Footsteps Through Time

Footsteps Through Time
A History of Travel and Tourism to the Victoria Falls - www.zambezibookcompany.com

Sunday, 30 June 2013

Evidence against trophy hunting mounts

AFRICA GEOGRAPHIC
By Ian Michler on June 24, 2013

Over the past decade I, along with other people, have consistently argued that the economic benefits of trophy hunting have been crudely overstated. And when viewed against the alternative land-use option, that of well-managed photographic ecotourism, the merit of trophy hunting in nationally protected areas holds even less weight, if any at all.


Image source: Africa Geographic

In this regard, it is worth highlighting two recent scientific reports that clearly conclude that trophy hunting makes an insubstantial contribution to GDP, job creation and local economies. The first, Big Game Hunting in Africa is Economically Useless appeared about two years ago as an IUCN report and was initially only published in French. Since translated into English, it concludes that ‘hunting does not however play a significant economic or social role and does not contribute at all to good governance’. One of many notable economic indicators is that while 16.5% of Africa’s land is in some way connected to trophy hunting, this activity is creating jobs for only 0.0001% of the workforce.

The more recent report, How much does trophy hunting really contribute to African communities? compiled by Economists at Large, draws a similar conclusion. ‘The suggestion that trophy hunting plays a significant role in African economic development is misguided,’ said economist Rod Campbell, lead author of the study. And in a complete dismissal of a typical overstatement made by the trophy hunting lobby, the report has the following to say about revenues in particular: ‘Trophy hunting advocates present the industry as large, citing figures such as US$200-milllion in annual revenue. But in the context of national economies, the industry is tiny, contributing at best a fraction of a per cent of GDP. Nature-based tourism does play a significant role in national development, but trophy hunting is insignificant. Across the investigated countries, trophy hunting revenue was only 1.8% of tourism revenues.’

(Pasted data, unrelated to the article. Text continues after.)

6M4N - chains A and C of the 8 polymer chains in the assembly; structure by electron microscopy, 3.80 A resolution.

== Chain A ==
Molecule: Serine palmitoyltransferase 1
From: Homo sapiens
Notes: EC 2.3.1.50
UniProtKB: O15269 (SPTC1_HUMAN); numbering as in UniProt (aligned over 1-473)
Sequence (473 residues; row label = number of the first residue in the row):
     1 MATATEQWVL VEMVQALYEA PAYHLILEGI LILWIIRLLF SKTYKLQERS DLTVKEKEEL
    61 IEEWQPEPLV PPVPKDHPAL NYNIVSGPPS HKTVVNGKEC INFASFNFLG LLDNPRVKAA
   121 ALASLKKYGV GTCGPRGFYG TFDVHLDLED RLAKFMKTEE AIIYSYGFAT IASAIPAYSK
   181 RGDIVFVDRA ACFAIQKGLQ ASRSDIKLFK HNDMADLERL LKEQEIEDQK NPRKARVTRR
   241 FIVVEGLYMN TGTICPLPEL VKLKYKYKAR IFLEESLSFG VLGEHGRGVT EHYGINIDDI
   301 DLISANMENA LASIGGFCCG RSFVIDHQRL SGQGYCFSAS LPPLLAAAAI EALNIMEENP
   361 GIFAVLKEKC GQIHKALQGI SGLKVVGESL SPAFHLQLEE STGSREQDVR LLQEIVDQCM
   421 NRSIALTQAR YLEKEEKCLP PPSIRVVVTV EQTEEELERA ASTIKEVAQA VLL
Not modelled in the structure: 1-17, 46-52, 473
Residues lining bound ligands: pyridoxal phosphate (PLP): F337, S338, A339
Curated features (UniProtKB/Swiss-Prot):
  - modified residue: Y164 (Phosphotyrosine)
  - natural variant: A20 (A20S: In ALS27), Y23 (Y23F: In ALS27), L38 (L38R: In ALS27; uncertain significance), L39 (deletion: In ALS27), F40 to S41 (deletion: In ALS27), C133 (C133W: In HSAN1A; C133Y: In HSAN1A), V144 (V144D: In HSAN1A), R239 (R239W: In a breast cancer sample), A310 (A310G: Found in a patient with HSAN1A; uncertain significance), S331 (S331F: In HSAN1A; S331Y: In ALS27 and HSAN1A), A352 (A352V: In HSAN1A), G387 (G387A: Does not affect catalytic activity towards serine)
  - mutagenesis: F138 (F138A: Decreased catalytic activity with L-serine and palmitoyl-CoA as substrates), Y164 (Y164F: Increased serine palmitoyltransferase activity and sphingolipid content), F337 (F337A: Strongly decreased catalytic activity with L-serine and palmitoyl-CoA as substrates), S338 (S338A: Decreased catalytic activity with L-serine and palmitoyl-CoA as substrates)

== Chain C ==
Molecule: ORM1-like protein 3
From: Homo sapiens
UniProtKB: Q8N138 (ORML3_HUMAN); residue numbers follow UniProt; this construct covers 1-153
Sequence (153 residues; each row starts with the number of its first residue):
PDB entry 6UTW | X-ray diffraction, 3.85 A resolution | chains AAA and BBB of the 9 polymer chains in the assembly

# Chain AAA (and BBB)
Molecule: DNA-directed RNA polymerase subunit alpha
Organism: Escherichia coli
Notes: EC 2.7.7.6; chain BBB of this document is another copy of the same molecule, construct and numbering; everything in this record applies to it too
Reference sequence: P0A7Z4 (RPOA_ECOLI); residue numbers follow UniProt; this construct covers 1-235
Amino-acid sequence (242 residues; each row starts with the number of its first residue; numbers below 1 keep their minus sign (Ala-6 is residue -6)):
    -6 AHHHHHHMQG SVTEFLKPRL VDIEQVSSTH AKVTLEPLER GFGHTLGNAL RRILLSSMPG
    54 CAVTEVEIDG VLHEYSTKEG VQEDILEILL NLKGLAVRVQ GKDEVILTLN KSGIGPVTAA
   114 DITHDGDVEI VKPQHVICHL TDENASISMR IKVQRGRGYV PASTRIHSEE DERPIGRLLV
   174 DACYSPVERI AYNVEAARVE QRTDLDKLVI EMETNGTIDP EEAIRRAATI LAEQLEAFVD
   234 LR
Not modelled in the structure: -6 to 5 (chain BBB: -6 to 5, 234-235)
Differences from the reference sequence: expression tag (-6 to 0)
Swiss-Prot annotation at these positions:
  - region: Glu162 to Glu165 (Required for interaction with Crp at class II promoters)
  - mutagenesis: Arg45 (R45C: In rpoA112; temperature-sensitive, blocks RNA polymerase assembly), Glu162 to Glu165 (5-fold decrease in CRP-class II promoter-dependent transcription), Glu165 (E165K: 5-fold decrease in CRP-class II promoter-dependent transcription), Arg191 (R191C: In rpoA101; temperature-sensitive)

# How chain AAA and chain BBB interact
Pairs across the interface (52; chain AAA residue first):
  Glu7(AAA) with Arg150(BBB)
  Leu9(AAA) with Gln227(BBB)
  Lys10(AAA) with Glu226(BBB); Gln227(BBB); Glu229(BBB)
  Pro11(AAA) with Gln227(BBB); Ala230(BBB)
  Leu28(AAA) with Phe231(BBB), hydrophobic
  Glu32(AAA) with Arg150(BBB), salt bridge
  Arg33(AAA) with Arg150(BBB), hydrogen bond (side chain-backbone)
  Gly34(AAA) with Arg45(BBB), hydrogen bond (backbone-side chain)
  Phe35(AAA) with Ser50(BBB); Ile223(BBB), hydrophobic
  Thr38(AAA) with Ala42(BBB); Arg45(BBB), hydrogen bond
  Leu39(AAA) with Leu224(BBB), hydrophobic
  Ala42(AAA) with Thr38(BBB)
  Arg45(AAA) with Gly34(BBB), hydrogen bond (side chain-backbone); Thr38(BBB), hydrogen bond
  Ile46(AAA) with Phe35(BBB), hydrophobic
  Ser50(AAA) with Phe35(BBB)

I again call on the IUCN and the global conservation agencies to undertake a thorough review of the role that trophy hunting plays in the way we manage our dwindling wildlife resources in protected areas. Contrary to the prevailing claims, this sector has in many ways become a central part of the problem rather than being part of the solution.

Orginal article.

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